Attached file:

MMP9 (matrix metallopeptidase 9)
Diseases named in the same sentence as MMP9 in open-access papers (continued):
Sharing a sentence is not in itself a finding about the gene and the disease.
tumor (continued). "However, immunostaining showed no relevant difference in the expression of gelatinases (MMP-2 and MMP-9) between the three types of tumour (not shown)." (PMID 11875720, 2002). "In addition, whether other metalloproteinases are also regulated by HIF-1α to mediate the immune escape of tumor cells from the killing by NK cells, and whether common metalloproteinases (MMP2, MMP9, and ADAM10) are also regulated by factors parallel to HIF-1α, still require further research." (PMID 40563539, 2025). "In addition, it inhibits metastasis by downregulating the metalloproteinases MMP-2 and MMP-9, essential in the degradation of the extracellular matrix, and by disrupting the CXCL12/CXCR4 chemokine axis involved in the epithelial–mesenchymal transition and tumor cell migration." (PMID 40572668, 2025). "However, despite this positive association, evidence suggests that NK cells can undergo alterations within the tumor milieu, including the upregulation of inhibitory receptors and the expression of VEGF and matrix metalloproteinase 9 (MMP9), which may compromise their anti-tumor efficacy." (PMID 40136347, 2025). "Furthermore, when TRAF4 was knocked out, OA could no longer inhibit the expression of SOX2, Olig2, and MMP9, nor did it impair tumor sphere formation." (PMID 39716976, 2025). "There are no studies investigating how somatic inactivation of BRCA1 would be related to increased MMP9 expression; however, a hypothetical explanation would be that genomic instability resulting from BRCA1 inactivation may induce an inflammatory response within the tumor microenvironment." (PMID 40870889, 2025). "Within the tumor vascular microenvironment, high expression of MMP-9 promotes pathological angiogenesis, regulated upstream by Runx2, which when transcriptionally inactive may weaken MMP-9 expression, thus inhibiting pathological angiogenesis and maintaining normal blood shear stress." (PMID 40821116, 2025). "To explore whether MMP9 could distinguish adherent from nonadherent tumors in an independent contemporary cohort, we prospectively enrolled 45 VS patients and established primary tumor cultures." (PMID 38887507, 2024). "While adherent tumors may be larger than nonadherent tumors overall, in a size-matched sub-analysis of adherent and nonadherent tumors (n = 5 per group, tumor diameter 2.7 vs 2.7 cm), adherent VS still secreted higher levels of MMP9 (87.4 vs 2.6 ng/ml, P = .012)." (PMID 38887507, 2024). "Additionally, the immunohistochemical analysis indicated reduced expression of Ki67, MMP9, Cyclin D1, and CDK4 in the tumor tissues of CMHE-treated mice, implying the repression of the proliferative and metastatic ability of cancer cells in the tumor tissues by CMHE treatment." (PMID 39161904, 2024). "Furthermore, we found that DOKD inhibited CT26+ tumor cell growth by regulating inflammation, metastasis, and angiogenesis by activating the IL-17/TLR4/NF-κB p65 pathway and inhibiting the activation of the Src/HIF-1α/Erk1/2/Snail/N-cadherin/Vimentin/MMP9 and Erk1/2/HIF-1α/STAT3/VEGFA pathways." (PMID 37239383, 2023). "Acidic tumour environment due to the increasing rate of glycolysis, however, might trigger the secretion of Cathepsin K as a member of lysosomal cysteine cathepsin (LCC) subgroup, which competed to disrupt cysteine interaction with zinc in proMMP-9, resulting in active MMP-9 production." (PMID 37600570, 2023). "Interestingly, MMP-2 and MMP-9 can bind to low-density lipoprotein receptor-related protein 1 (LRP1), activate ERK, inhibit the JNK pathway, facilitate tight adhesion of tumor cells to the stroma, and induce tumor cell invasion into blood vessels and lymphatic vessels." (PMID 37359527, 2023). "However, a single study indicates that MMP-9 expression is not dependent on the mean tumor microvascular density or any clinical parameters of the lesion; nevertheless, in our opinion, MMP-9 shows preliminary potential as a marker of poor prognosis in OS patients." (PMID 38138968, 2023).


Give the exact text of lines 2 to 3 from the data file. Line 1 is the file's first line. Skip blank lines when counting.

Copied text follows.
Diseases named in the same sentence as MMP9 in open-access papers (continued):
Sharing a sentence is not in itself a finding about the gene and the disease.